A recent case study in Search Engine Land reveals what those of us working in SEO over the years have known: great content helps drive e-commerce sales.
The whitepaper details the results of a plan to increase informational content as part of an overall SEO strategy to increase sales on an e-commerce website. Adding the informational content resulted in an increase in sales generated via organic search from EUR 359k in 2016, the year before the SEO strategy was implemented, to EUR 914k in 2019.
In 2019, the informational content pages only attracted traffic worth 2.36% of the overall SEO revenue, yet were largely responsible for the 2.5x increase in overall sales.
While these numbers show the relationship between content and sales, the most interesting part to me was the number of informational content articles required to make a change. The website had 60,000 product pages and 80 category pages, but from 2016 to 2019 added only 25 pages of informational content. These 25 pages were responsible for the growth in organic sales and for half the backlinks to the e-commerce site.
So how did the authors of the white paper know the value of the 25 informational content pages? They unpublished the pages. Because of a business merger, the informational content pages were removed. The results were dramatic. The report states:
- “Within three weeks after the removal of the informational content pages, the shop had lost almost one third of its overall visibility, although the removed content previously only made up roughly 1% of the domain’s visibility.”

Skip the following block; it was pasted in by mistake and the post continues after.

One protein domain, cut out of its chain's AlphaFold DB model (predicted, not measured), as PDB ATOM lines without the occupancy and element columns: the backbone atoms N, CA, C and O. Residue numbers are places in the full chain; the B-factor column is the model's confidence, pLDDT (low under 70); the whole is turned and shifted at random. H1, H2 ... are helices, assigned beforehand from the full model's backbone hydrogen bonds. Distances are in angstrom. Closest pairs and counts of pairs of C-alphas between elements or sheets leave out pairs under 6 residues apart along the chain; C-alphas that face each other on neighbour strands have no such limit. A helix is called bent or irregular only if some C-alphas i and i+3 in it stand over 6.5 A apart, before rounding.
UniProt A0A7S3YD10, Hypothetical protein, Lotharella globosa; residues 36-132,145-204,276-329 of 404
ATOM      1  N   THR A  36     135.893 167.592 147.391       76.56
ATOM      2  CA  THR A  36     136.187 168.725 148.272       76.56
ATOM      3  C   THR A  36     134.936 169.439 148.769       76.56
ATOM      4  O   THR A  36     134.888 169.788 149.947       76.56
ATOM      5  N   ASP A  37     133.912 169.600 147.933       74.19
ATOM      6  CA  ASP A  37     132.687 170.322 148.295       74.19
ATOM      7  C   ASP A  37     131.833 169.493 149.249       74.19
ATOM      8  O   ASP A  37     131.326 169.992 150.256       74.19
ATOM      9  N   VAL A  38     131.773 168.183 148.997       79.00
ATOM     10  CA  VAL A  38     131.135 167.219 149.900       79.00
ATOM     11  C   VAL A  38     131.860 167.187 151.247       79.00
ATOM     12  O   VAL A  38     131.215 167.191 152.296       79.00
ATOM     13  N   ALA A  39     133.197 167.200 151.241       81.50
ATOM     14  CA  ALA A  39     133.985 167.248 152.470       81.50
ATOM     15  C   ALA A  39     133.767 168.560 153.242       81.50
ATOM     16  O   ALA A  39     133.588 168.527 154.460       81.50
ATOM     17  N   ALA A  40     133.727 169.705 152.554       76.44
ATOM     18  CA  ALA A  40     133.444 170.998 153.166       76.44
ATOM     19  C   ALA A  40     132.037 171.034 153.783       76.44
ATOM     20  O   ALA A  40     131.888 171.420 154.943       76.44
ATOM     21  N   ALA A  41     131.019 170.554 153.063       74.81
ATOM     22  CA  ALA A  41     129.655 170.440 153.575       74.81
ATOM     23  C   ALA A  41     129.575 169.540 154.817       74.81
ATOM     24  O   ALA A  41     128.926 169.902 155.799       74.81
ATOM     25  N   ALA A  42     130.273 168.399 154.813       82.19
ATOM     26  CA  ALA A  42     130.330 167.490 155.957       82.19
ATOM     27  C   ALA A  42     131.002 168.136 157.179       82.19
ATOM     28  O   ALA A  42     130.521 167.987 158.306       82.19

- “The home page and several category pages lost lots of their page 1 rankings for commercial intent search queries with high search volumes.”
In the past I recommended that clients use a blog to regularly publish articles that would not only improve the website’s freshness, but could be re-purposed as:
- Articles for newsletters
- Content for Facebook, Google Business and LinkedIn
To accomplish this, I created hundreds of 300-500 word articles to rank for different keywords on a regular basis.
Today the trend has moved from short articles to long-form (~2,500 words) articles, a.k.a. evergreen content to serve as the foundation of an organic content marketing strategy.
My clients who are making this change are seeing the results in higher search rankings for their targeted keywords. While I didn’t need the above whitepaper to convince me, it does help prove the change is necessary.
And here’s my prediction: in the next few years, great informational content will be a requirement to even have a chance to rank on Google. And when all the words have been written about a subject it will be the YouTube videos that win. But that’s an article for a different day.